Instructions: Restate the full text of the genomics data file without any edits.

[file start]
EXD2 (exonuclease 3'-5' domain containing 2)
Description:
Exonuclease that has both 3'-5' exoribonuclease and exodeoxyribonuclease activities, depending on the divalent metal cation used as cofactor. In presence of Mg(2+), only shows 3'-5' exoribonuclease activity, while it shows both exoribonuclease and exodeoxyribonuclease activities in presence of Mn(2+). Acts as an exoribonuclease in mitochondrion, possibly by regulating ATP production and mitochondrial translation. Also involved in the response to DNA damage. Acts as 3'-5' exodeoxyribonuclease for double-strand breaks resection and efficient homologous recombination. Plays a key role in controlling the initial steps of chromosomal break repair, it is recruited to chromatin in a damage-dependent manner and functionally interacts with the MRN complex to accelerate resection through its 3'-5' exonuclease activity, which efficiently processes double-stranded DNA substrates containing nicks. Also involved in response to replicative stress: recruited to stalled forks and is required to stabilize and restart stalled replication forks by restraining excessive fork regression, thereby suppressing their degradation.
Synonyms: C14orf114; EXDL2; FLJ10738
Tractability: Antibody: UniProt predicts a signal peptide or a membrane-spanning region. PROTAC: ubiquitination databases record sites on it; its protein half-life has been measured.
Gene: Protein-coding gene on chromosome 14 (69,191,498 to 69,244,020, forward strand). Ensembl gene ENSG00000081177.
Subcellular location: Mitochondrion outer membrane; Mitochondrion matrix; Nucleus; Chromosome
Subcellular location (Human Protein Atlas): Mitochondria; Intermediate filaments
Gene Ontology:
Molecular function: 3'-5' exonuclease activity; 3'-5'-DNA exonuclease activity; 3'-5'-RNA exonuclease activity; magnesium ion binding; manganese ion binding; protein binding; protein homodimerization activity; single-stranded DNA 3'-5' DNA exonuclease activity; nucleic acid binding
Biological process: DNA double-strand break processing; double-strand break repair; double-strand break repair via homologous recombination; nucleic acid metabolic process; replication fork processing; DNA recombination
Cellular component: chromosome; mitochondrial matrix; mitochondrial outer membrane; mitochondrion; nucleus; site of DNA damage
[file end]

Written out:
EXD2 (exonuclease 3'-5' domain containing 2)
Description:
Exonuclease that has both 3'-5' exoribonuclease and exodeoxyribonuclease activities, depending on the divalent metal cation used as cofactor. In presence of Mg(2+), only shows 3'-5' exoribonuclease activity, while it shows both exoribonuclease and exodeoxyribonuclease activities in presence of Mn(2+). Acts as an exoribonuclease in mitochondrion, possibly by regulating ATP production and mitochondrial translation. Also involved in the response to DNA damage. Acts as 3'-5' exodeoxyribonuclease for double-strand breaks resection and efficient homologous recombination. Plays a key role in controlling the initial steps of chromosomal break repair, it is recruited to chromatin in a damage-dependent manner and functionally interacts with the MRN complex to accelerate resection through its 3'-5' exonuclease activity, which efficiently processes double-stranded DNA substrates containing nicks. Also involved in response to replicative stress: recruited to stalled forks and is required to stabilize and restart stalled replication forks by restraining excessive fork regression, thereby suppressing their degradation.
Synonyms: C14orf114; EXDL2; FLJ10738
Tractability: Antibody: UniProt predicts a signal peptide or a membrane-spanning region. PROTAC: ubiquitination databases record sites on it; its protein half-life has been measured.
Gene: Protein-coding gene on chromosome 14 (69,191,498 to 69,244,020, forward strand). Ensembl gene ENSG00000081177.
Subcellular location: Mitochondrion outer membrane; Mitochondrion matrix; Nucleus; Chromosome
Subcellular location (Human Protein Atlas): Mitochondria; Intermediate filaments
Gene Ontology:
Molecular function: 3'-5' exonuclease activity; 3'-5'-DNA exonuclease activity; 3'-5'-RNA exonuclease activity; magnesium ion binding; manganese ion binding; protein binding; protein homodimerization activity; single-stranded DNA 3'-5' DNA exonuclease activity; nucleic acid binding
Biological process: DNA double-strand break processing; double-strand break repair; double-strand break repair via homologous recombination; nucleic acid metabolic process; replication fork processing; DNA recombination
Cellular component: chromosome; mitochondrial matrix; mitochondrial outer membrane; mitochondrion; nucleus; site of DNA damage